BookLust Twist: From Book Lust in two different chapters. First, in “American Indian Literature” (p 23) and again in “Great Dogs of Fiction” (p 104).
LibraryThing Review: The first thing I thought when I started to read this book is odd, odd, odd. For one, the first character you meet is a man named “Bone.” He’s not called Bone because he’s super skinny. Nothing obvious like that. He’s called Bone because he sucks on a chicken bone all the time. How bizarre.
The whole story just gets weirder and weirder. Elderly Effie sits out on her porch and spies on the neighborhood. She keeps a journal of everything her paranoid self sees. Her neighbors come and go around her, all of them quirky, too. I found the development of each character too shallow to muster up any real feelings for them. In fact, there are so many characters and their development so shallow I had trouble keeping them straight. In all, there are over 18 different characters and each get barely a paragraph at one time. If anyone, I liked Carl the best. In an effort to impress a woman he builds a boat…from inside his house – using the insides of his house. And. And, I liked Himself, the dog. Himself is the star of the story, but you wouldn’t know right away.
Here are a couple of funny/good quotes:
“‘You know what’s wrong with you, Mrs. Haygood? You’ve got opticum rectitus, a growth connecting the optic nerve to the rectum, producing a continual sh!tty outlook,’ Mr. Haygood said. He was oiling a gear on a blue tin tank” (p 34).
“10:57 Strong marijuana odor from That Big Indian’s. I think one of his bathtubs is creeping over my property line” (p 37). Obviously, this is from Effie’s journal. She’s the funniest one in the book. Her paranoia is great.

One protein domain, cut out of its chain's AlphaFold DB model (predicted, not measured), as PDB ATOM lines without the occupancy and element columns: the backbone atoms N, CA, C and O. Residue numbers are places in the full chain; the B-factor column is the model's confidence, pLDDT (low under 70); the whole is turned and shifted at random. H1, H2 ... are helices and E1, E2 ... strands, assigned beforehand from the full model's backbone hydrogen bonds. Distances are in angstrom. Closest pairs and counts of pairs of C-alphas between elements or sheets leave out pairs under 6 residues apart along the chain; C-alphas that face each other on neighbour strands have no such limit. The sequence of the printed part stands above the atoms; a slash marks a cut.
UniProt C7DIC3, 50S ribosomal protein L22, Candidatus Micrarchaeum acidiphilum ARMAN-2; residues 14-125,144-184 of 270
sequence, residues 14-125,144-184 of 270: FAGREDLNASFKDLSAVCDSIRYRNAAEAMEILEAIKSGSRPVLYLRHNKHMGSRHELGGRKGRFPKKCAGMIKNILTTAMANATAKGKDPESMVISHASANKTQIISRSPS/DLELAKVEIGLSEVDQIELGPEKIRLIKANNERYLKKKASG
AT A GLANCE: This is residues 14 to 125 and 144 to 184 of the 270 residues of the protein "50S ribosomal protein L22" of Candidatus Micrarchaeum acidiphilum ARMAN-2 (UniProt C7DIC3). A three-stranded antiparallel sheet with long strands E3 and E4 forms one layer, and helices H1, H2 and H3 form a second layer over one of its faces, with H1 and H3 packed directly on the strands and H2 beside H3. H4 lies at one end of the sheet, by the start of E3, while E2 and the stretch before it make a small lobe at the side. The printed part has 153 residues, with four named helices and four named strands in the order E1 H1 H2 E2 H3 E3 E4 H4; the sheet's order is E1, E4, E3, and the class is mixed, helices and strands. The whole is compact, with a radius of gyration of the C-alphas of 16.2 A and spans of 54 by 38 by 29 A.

BookLust Twist: From Book Lust in the chapter “Great Dogs in Fiction” (p 105). Himself is a great dog but he was barely in it.
Written in 1951 this book has classic charm. It’s written for kids – gradeschool age – but not a bad read for adults either. It’s the story of Jared Pye (Jerry) and his dog, Ginger. It opens with Jerry needing to earn a dollar to buy a puppy. His sister Rachel helps him and before long they have the smartest puppy on the block. It’s not long before Ginger’s talents as the smartest puppy are notice by some unsavory types and he disappears. Of course, being a book for kids it all ends well, but I won’t spoil it for you.
What I loved about the book was the complexity of the story. Ginger disappears in chapter 7 and the mystery remains unsolved until the last chapter of the book. Ginger is missing for six months. In a child’s mind that is a long time. Seven chapters are filled with how the children search and seach for Ginger, but it’s also about how they carry on without him. There are interesting things that happen outside of the main plot.
I didn’t find any quotes that really grabbed me, but I did promise myself to look up mite boxes to see what they really looked like.